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I have been trying to use declarative data bound ASP.NET, and struggling with the "magic" that goes on behind the scenes.

How do I do get this to work in ASP.Net 2.0. This is inside a data bound FormView control.

<asp:Label ID="RecipientsLabel" runat="server" 
    Text='<%# String.Join("; ", Eval("HtmlEncodedRecipients")) %>'>
</asp:Label>

Note: HtmlEncodedRecipients is a List<string> property.

I get this error:

The best overloaded method match for 'string.Join(string, string[])' has some invalid arguments

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3 Answers 3

up vote 3 down vote accepted

Try casting Eval("HtmlEncodedRecipients") to a List and calling .ToArray() on it.

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A dirty hack; I like it :) –  Janie Jul 14 '09 at 19:17
    
Thanks Joel. I had tried one or the other, but not both at the same time. The following works for me. Not exactly elegant, but it works. <asp:Label ID="RecipientsLabel" runat="server" Text='<%# String.Join("; ", ((System.Collections.Generic.List<string>)Eval("HtmlEncodedRecipients")).ToArray‌​()) %>'></asp:Label> –  Korey Jul 14 '09 at 19:23

I've found life is a lot easier if you just cast the DataItem to the type you're expecting. This makes intellisense kick in so you can see what's going on.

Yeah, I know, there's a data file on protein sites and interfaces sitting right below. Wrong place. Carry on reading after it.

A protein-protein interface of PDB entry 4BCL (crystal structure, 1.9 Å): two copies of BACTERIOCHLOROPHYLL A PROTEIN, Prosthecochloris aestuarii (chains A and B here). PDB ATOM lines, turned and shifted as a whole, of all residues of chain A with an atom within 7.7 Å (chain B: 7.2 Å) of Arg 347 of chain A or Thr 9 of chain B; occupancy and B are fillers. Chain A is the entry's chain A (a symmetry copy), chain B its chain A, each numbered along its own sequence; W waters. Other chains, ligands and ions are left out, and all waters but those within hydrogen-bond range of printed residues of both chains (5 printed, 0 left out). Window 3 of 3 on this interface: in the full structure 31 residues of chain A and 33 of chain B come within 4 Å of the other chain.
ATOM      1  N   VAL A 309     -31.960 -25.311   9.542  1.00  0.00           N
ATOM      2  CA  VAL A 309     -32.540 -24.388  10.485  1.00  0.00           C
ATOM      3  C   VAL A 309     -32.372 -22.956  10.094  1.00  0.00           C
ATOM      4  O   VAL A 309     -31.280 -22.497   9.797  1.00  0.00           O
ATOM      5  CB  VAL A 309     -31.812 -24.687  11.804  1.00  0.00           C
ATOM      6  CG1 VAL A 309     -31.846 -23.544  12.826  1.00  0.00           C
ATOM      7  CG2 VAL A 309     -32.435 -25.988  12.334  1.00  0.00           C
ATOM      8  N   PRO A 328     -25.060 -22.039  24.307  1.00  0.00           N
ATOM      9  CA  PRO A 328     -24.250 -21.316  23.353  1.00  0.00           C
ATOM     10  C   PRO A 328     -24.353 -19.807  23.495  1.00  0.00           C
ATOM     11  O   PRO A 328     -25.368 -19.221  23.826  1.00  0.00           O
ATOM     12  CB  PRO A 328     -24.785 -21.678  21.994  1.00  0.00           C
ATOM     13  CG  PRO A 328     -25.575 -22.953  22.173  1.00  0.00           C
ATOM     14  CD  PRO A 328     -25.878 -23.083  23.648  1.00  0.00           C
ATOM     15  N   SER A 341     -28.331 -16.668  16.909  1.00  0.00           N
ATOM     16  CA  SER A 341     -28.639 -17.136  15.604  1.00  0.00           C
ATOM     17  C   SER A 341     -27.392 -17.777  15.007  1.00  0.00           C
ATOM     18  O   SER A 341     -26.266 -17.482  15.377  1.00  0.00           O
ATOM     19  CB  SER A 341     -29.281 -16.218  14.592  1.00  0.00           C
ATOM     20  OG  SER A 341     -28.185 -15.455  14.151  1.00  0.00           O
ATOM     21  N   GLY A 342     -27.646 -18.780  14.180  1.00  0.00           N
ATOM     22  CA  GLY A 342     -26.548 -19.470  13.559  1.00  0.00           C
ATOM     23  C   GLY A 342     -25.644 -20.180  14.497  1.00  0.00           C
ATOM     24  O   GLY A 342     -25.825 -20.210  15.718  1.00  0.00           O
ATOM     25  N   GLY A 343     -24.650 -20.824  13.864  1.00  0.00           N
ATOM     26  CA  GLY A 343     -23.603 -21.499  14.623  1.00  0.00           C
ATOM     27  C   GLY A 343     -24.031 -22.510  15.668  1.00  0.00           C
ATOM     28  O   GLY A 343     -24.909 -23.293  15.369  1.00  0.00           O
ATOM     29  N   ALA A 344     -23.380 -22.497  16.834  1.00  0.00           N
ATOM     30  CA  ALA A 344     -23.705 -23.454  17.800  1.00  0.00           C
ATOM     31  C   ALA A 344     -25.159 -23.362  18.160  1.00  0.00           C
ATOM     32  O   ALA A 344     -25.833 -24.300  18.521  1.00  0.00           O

((MyObject)Container.DataItem).HtmlEncodedRecipients
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If it's a List then this is what you want:

String.Join("; ", ((List<string>)Eval("HtmlEncodedRecipients")).ToArray())

(The thing to remember is that if you put an Eval in a databinding string by itself, it will come up with a "nice" value to show. But if you use it in an expression, it returns type object, so you have to cast it.

That's getting a bit too gnarly to put inline, though, so do this:

Text='<%# ConvertRecipients(Eval("HtmlEncodedRecipients")) %>'>

and in your codebehind

string[] ConvertRecipients(object recipientObject)
{
    if(recipientObject is List<string>)
    {
        ...
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he wants a string, not a string[] as the result, but otherwise this is what I was saying. won't it figure it out for you if your parameter is List<string>? –  Max Schmeling Jul 14 '09 at 19:33
    
That's nicer looking, and what I ended up using. I did have to make the method public. I thought the code-behind would be a local reference. It is also a string, not a string[]. –  Korey Jul 14 '09 at 19:40

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